BEYOND THE NUMBERS
President Trump’s tax plan contains large, specific tax cuts for the wealthy and corporations but few tangible proposals for working families; it’s even missing many details needed to assess whether the plan would raise their taxes. Administration officials, however, assert that its tax cuts for the wealthy and corporations will yield widespread benefits by boosting economic growth. But the historical record and careful, mainstream economic research show that huge tax cuts for those at the top don’t boost growth substantially or generate enough additional taxes from higher growth to pay for themselves. In fact, the higher deficits that the tax cuts would create — or the spending cuts that policymakers might enact to pay for them — could end up hurting most Americans.
Growth promises aren’t backed by evidence. Treasury Secretary Steven Mnuchin said of the plan, “What this is about is creating jobs and creating economic growth. And that’s what massive tax cuts and massive tax reform and simplifying the system . . . [are] going to do.” But there’s little evidence that the plan’s specified tax cuts, which flow overwhelmingly to the wealthy and corporations, would significantly boost growth or significantly benefit workers:
- As we’ve detailed, careful empirical research finds that tax cuts on high-income people’s earnings or on their income from wealth (such as capital gains and dividends) don’t substantially boost work, saving, and investment — contrary to overstated “supply side” predictions.
- Corporate tax cuts are a poor way to boost growth. Companies are posting record profits, and their tax burdens (after taking tax breaks and loopholes into account) are in line with those of companies in other high-income countries.
Moreover, the benefits of corporate rate cuts largely go to high-income investors rather than “trickling down” to workers. While proponents of corporate rate cuts often claim that workers will benefit because companies will invest more and therefore boost wages, mainstream estimates show that only a very small share of corporate rate cuts eventually flows to workers. And, even taking this effect into account, the Tax Policy Center finds that about 80 percent of the benefit of a corporate rate cut flows to the top fifth of households, and about 53 percent flows to the top 1 percent. (See chart.)
Growth won’t pay for the tax cuts. Because expectations of huge economic growth from the Trump tax plan are so unrealistic, it’s also unrealistic to think that growth generated by the plan could pay for a large share of its estimated cost of at least $5 trillion over ten years (even counting its limits on deductions and loopholes).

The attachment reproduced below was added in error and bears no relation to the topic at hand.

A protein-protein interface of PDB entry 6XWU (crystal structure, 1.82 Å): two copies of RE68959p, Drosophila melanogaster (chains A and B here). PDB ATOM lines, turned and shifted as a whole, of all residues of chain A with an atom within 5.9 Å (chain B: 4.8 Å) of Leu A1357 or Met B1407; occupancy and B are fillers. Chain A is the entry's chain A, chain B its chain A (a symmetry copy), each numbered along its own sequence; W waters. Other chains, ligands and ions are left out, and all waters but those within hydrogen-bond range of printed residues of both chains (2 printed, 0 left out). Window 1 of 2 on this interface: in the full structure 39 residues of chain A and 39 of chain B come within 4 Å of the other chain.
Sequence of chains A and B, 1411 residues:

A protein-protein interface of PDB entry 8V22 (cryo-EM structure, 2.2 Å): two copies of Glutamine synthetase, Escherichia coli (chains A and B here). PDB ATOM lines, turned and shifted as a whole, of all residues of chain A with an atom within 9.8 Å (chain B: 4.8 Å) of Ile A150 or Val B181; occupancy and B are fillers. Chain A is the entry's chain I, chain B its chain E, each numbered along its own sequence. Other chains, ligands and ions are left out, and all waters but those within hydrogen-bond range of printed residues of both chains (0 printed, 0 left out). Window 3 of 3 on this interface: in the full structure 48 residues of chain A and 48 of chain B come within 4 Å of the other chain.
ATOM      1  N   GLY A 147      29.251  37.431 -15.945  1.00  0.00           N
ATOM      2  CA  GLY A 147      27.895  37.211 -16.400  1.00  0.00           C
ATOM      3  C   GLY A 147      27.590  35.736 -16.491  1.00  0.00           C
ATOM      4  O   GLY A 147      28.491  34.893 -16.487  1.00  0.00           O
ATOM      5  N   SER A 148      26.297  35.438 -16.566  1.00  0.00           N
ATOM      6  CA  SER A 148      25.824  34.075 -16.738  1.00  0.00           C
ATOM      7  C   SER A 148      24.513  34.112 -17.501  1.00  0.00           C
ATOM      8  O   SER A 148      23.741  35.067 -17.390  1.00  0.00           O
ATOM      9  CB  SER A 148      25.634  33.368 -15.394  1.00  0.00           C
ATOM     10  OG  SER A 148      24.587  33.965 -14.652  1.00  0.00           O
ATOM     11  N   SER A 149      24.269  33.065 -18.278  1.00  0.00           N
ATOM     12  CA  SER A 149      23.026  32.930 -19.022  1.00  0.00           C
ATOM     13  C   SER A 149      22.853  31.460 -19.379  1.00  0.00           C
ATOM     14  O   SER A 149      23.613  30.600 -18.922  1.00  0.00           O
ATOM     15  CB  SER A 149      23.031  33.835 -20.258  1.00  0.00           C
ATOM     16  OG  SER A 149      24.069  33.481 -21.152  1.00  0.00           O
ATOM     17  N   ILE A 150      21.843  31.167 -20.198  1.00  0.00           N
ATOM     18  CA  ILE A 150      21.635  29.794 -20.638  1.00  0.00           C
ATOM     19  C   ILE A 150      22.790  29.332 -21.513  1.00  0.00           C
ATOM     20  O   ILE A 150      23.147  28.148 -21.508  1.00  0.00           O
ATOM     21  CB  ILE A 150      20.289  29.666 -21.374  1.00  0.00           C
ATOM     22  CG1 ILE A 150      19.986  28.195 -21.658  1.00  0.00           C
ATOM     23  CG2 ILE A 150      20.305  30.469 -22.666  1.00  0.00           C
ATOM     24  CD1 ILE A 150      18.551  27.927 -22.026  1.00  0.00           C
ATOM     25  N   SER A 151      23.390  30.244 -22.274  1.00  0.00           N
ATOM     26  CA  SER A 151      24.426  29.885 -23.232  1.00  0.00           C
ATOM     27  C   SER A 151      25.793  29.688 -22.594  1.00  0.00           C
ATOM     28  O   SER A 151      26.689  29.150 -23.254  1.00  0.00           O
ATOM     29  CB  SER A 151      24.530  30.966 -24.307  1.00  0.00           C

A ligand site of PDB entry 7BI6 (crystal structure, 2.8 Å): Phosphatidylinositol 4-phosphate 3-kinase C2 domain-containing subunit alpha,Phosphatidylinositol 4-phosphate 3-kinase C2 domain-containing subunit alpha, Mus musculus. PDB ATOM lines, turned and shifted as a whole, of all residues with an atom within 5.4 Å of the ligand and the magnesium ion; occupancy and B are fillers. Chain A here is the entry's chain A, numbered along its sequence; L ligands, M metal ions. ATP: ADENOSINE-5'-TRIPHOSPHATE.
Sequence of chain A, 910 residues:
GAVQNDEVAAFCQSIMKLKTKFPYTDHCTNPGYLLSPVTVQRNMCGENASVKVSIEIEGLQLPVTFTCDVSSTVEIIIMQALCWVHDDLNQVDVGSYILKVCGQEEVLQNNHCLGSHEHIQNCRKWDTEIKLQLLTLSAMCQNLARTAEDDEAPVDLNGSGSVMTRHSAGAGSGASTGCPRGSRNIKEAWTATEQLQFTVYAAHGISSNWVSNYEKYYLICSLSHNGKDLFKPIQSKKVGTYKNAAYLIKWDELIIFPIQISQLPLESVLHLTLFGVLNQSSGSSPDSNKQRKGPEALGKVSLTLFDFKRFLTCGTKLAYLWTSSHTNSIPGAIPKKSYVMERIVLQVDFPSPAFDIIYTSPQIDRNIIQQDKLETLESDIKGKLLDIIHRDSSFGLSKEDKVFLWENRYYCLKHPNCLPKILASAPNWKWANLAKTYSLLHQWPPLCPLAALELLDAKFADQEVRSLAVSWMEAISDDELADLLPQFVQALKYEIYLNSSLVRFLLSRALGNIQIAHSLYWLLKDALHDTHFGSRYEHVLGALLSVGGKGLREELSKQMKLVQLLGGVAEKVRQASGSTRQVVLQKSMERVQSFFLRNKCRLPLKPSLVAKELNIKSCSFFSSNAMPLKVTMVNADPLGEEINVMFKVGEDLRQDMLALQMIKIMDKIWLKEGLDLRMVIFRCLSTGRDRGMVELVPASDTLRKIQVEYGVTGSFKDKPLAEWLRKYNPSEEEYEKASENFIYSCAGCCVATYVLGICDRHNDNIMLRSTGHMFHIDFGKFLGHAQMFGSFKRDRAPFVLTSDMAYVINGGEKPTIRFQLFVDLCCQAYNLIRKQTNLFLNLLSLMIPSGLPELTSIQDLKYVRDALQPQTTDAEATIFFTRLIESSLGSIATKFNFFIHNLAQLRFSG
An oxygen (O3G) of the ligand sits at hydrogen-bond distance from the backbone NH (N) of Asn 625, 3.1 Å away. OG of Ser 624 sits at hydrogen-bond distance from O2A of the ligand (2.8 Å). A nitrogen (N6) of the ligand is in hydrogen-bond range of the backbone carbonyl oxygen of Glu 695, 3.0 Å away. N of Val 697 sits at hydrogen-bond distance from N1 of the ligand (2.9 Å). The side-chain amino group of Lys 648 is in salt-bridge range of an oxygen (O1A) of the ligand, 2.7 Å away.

Using mainstream modeling and assumptions, the Tax Policy Center estimated that President Trump’s very similar campaign tax plan would only offset about 3 percent of its cost through slightly faster growth over the first decade — and would hurt growth in the long run by expanding deficits. Models showing that growth would offset a much higher share of the plan’s cost are out of line with mainstream economic thinking and empirical evidence.
It’s also highly unlikely that other parts of Trump’s regulatory and fiscal agenda would, together with the tax plan, boost economic growth to “3 percent or higher” and thereby pay for the plan, as Secretary Mnuchin has promised.
Bigger deficits will create pressure for large program cuts. The Trump tax cut plan could hurt growth and most Americans by increasing budget deficits or requiring cuts to investments that help working families and the economy. If unaddressed, the estimated $5 trillion or more in higher deficits over ten years would reduce national saving, meaning less capital would be available for investment in the economy.
At some point, policymakers would have to offset the costs of these tax cuts. Programs like Social Security, Medicare, and programs for low-income Americans would be especially vulnerable to budget cuts. Given these eventual financing costs, the plan’s tax cuts for the wealthy and corporations would likely leave most Americans worse off in the long run.
That would be on top of the harm that the rest of the President’s fiscal and regulatory agenda would do to most Americans — including ending health coverage for 24 million people, weakening worker safety regulations, and cutting housing, health, and other domestic programs below their already inadequate levels.